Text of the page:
Malware, Phishing

Spear phishes used to infect South Korean corporate networks

After analyzing data-wiping malware linked to recent attacks on South Korean corporations, researchers now know that the companies were hit when employees fell for a spear phishing ruse.

Sean Sullivan, security adviser at Finnish security firm F-Secure, told on Monday that the spurious emails included HTML-based attachments. 

“These were samples data-mined by analysts last week,” Sullivan said, adding that it is unknown, however, based on the samples, which organizations were targeted.

In a Monday blog post, Broderick Aquilino, a researcher at F-Secure, explained how attackers hid the real extension that victims were opening.

“Those with keen eyes would notice that the malware inside the archive is using double extensions combined with a very long file name to hide the real extension,” Aquilino wrote. “This is a common social engineering tactic that started during the era of mass mailing worms almost a decade ago. Therefore, we believe the archive is most likely sent as [an] attachment in spear phishing emails.”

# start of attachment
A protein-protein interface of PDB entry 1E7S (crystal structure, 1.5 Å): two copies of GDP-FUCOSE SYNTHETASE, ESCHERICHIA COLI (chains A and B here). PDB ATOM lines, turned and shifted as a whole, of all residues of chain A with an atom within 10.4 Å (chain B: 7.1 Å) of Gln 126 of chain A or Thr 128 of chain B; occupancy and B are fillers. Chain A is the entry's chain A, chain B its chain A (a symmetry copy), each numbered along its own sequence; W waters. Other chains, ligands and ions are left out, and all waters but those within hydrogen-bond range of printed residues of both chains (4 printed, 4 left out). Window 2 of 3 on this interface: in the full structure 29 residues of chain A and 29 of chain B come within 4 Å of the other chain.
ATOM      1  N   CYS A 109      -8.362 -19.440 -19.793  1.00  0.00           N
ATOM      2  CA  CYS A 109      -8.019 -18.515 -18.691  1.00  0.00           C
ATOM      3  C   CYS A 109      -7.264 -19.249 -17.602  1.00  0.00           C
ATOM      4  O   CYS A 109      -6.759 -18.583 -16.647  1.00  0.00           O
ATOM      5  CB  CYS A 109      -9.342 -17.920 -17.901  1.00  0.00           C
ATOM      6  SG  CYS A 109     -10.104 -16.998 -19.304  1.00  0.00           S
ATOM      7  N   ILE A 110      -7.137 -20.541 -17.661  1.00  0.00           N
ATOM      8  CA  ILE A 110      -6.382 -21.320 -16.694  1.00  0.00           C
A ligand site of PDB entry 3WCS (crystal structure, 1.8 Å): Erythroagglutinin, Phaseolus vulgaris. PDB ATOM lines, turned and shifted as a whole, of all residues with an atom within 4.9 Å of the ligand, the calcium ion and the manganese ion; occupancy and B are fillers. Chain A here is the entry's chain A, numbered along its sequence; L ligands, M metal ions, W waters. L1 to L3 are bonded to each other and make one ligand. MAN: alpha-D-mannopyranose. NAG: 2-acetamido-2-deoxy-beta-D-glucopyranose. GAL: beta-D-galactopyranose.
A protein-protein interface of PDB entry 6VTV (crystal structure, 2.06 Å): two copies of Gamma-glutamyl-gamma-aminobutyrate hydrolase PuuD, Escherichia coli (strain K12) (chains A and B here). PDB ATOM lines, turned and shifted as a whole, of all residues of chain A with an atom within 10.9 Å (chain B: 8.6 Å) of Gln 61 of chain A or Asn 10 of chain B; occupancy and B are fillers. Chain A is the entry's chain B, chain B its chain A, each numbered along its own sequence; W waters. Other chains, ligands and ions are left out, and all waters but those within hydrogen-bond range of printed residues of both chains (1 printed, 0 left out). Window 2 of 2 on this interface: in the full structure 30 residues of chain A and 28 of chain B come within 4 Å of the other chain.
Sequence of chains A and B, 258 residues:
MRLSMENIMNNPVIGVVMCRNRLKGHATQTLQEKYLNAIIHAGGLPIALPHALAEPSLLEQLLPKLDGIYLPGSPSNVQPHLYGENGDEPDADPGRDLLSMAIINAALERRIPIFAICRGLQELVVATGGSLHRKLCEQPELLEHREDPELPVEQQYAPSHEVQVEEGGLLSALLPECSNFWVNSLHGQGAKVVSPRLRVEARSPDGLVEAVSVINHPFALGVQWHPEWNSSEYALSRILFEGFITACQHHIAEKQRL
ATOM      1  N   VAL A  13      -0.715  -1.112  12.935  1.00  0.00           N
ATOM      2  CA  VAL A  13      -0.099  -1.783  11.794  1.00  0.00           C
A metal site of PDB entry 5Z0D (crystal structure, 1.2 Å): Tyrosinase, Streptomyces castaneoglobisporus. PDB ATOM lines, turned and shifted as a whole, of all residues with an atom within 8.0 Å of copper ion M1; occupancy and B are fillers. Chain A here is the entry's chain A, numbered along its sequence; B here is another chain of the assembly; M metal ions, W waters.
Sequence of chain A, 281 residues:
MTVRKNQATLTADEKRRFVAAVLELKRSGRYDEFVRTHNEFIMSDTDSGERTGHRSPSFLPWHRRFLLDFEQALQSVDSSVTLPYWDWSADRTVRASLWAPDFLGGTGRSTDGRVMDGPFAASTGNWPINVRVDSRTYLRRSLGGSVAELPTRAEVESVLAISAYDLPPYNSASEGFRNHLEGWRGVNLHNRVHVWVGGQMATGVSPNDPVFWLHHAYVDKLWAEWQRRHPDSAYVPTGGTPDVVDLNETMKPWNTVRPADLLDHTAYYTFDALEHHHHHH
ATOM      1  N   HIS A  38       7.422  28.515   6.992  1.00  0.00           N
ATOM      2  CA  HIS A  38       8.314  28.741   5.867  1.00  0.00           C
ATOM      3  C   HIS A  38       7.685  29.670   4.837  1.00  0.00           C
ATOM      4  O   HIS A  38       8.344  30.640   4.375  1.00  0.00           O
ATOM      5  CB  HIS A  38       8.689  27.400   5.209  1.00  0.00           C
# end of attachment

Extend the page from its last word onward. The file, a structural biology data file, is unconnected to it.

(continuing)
The malware that F-Secure analyzed appeared to reach victims on March 17, though it was set to wipe files three days later, when companies throughout South Korea began reporting issues such as downed websites, blocked servers and infections that erased computer files.

According to The New York Times, NongHyup and Jeju, major banks in South Korea, reported malware outbreaks that destroyed computer files. The Times also reported that Shinhan Bank's internet banking servers were temporarily blocked on Wednesday. The computers of employees of KBS and MBC, television stations in South Korea, reportedly froze, as well, in addition to KBS' website becoming inoperable.

Security firm Symantec published a blog post on Friday, saying it found four variants of a data-wiping trojan, dubbed “Jokra," that were being used in the attacks. Two strains of the malware were designed to immediately wipe data upon execution, while the others were set to carry out the tasks at 2 p.m. and 3 p.m. last Wednesday.

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